• 1 to 3 Ellen Street, a residential-led development of up to around 18 storeys
  • the Sackville Trading Estate, which includes employment and residential - again a large-scale scheme, and
  • most recently, the scheme on the KAP site – a residential and office scheme of up to about 11 storeys


So let’s move on to an overview of what the SPD does.


The SPD sets out a vision for the area as a whole, and the key parts of that vision are:

  • connections into the wider city
  • creating a broader range of employment uses in the area
  • diversifying the range of use to include residential
  • to create really high quality streets within the area and
  • to line those with well-designed new buildings


In realising this vision, the SPD aims to achieve some very specific objectives, and these are:

  • to improve the bus depot
  • to unlock sites next to the station to make them available for new development
  • to scale down Fonthill Road for through traffic and make it a better place for pedestrians and cyclists
  • to maintain the amount of station parking
  • to improve and enhance the setting of the station
  • to improve accessibility to the station, particularly for pedestrians and cyclists and
  • to improve the Honeycroft Centre’s facilities and the public areas around it, so that they are places where people can meet and spend time outdoors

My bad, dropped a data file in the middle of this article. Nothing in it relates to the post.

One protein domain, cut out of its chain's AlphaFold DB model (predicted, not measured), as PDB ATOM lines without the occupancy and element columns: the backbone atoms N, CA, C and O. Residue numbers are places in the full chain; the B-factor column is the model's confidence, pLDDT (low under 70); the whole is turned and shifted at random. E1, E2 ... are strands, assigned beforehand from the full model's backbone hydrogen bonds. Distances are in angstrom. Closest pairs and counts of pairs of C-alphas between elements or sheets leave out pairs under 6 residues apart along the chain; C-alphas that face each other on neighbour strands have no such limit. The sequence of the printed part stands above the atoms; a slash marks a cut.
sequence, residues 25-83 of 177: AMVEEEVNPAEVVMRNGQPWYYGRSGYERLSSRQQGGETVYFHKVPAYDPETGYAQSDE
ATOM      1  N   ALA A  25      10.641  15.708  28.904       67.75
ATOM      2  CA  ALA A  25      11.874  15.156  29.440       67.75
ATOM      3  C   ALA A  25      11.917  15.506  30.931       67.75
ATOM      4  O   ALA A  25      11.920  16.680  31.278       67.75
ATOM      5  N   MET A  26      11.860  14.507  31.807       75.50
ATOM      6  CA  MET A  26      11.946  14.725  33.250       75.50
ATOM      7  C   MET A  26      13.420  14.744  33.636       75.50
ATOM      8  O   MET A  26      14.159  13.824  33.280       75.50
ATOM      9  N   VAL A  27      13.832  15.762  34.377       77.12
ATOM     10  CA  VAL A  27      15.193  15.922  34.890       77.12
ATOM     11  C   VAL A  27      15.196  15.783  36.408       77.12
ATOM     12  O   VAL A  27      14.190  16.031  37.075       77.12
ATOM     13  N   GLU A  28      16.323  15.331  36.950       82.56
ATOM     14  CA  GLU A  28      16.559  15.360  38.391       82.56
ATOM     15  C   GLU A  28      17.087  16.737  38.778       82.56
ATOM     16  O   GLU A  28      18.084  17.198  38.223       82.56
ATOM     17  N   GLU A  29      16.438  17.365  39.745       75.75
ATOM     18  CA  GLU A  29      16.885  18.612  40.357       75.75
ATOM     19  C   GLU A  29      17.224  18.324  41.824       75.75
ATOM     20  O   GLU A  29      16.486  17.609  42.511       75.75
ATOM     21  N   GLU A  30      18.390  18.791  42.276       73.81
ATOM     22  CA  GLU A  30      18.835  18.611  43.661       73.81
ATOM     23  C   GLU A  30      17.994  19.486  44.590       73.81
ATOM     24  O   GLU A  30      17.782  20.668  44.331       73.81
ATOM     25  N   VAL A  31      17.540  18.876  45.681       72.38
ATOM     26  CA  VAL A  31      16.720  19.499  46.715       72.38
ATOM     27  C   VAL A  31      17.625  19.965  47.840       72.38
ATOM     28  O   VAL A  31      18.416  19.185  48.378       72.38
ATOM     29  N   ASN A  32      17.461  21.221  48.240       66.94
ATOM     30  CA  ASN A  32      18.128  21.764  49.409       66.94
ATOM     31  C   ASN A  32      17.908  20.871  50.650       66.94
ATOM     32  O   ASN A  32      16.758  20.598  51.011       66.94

The SPD sets out both an area-wide strategy for the SPD area as a whole, and site-specific opportunities and guidelines.

The area-wide strategy focuses very much on connections. Because to transform the area, it needs to connect much better into the wider town and have better quality streets and spaces within it.

So this overall strategy sets out a network of connections, and identifies key gateways to the area that will be improved. These key gateways include:

  • the area south of the railway line around the station, called ‘Station Approach’
  • the area north of the railway line: the ‘Hove Park Villas Square’ area and
  • importantly, to the south-west of the site, the Honeycroft Centre area which has the potential to be a really positive gateway to the area as a whole, linking everything together in a seamless way

As well as improving existing connections, the council is exploring the potential for a new pedestrian bridge link over the railway line as part of the scheme for the Sackville Trading Estate.


The main focus for change within the SPD area is the area south of the railway line, known as the Conway Street Industrial Area.

The SPD zooms in with more detailed guidance on this area, and this is one of a series of diagrams. In this case, setting out requirements for how new building frontages should relate to the streets and spaces created as part of the overall movement strategy.